Publication: Monitor Volume: 6 Issue: 64

While the State Duma’s decision not to challenge Boris Yeltsin’s immunity deal has probably precluded further controversy over the issue, at least for the time being, corruption allegations involving some of the ex-president’s erstwhile cronies could again come to the fore. Daniel Devaud, an investigator with the Swiss Prosecutor’s Office in Geneva has confirmed that Swiss authorities earlier this year signed an arrest warrant for Pavel Borodin, the former head of the Kremlin’s “property management” department and a long-time Yeltsin associate, on charges of money laundering. There have been contradictory reports in the Russian media about whether the Swiss authorities issued a warrant for Borodin’s arrest or simply subpoenaed him as a witness (see the Monitor, January 28). Devaud made it clear that he had personally signed the warrant for Borodin’s arrest and that it “was more than possible” that the Swiss authorities would announce charges against other Russian citizens in connection with the so-called “Mabetex” case (Kommersant, March 30). In response to Devaud’s comments, Borodin said today that the Swiss investigator had “no legal grounds whatsoever” for the warrant, which, he said, is “just another bluff” by the Swiss authorities (Russian agencies, March 30).

Last year, Borodin was named in media reports concerning allegations that Mabetex, a Swiss construction-engineering firm, had given top Russian officials kickbacks in exchange for lucrative Russian government construction and renovation projects, and that the proceeds had been laundered in Swiss banks. Mabetex is also alleged to have provided credit cards for Yeltsin and his two daughters. The Russian investigation into the Mabetex case was launched by then Prosecutor General Yuri Skuratov, who later cited it as the main reason why Yeltsin suspended him last year as prosecutor general. Borodin, who has repeatedly denied the bribery and money laundering accusations, was removed from his Kremlin post earlier this year, but was named state secretary of the Russian-Belarus Union, on the recommendation of then acting President Vladimir Putin (see the Monitor, January 13). There has been some debate in the Russian press over whether Borodin’s new post gives him immunity from prosecution. He is likely to be immune de facto, as long as he does not travel to Switzerland or any third country likely to extradite him to Switzerland. Indeed, Devaud said today that he has no contacts at all with his counterparts in the Russian prosecutor general’s office. Meanwhile, Russian media have speculated that the Federation Council, the upper chamber of parliament, which repeatedly turned down the Kremlin’s request to remove Skuratov as prosecutor general formally, is likely to do so soon.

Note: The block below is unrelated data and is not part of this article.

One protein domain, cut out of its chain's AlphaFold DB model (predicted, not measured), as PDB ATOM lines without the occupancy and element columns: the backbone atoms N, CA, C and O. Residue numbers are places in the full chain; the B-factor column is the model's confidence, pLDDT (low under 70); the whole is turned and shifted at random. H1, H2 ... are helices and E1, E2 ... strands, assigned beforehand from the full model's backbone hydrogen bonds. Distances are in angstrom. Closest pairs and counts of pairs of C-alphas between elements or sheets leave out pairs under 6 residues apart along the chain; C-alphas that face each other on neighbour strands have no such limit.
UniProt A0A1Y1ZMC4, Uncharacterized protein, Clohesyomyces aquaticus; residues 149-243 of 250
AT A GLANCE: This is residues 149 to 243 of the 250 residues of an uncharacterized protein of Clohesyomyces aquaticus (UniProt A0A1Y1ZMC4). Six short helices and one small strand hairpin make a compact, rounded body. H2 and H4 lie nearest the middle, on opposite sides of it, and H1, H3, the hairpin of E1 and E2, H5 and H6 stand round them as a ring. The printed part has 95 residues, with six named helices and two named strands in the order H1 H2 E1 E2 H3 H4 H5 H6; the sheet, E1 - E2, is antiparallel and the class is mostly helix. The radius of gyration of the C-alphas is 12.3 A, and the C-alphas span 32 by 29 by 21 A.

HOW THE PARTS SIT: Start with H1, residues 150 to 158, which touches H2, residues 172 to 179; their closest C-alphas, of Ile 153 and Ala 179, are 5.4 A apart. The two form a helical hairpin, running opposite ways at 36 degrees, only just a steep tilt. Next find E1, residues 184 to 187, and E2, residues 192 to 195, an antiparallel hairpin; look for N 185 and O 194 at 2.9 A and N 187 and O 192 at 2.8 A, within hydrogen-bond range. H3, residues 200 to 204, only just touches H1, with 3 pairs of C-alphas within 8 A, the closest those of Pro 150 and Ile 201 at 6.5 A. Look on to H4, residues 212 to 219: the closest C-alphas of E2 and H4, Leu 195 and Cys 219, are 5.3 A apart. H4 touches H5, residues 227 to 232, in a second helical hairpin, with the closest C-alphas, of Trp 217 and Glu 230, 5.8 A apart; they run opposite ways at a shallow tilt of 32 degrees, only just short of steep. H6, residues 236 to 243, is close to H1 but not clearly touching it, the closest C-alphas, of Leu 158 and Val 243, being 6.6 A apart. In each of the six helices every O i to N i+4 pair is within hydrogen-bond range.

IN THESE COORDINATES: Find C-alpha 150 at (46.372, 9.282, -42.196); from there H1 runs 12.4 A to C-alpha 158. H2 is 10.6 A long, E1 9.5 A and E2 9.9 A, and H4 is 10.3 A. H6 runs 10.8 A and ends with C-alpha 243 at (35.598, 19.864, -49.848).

Putin’s apparent protection of Borodin would seem to be at variance with his promise to fight corruption, reduce the political influence of “oligarchs” and other special interests and create a “dictatorship of the law.” It makes a certain amount of sense, however, given Putin’s biography. In a series of recent interviews for the book “In the First Person: Conversations With Vladimir Putin,” Putin revealed that he was brought to Moscow from St. Petersburg in 1996 not at the behest of then Kremlin administration chief Anatoly Chubais, as had previously been widely assumed, but at Borodin’s urging. Putin, who subsequently worked as Borodin’s deputy, said in one of the interviews that Borodin was entitled to the “presumption of innocence.” In another, Putin called Radio Liberty correspondent Andrei Babitsky a “traitor” for allegedly working for the Chechen rebels and questioned whether he deserved the protection of Russian law. Putin’s comments on Borodin and Babitsky were cut from the final version of the book (see the Monitor, March 17).

Meanwhile, Boris Gryzlov, head of the Unity faction in the State Duma, said yesterday that seven of the Duma’s nine factions were backing former Prime Minister Sergei Stepashin to head the Audit Chamber, the independent federal agency set up by the parliament in the last decade to keep track of how federal money is spent (Russian agencies, March 30). The Audit Chamber has often been at odds with the Kremlin (though decreasingly so in recent years), which would probably like to see someone like Stepashin, who has the reputation of a loyal servant, in that post.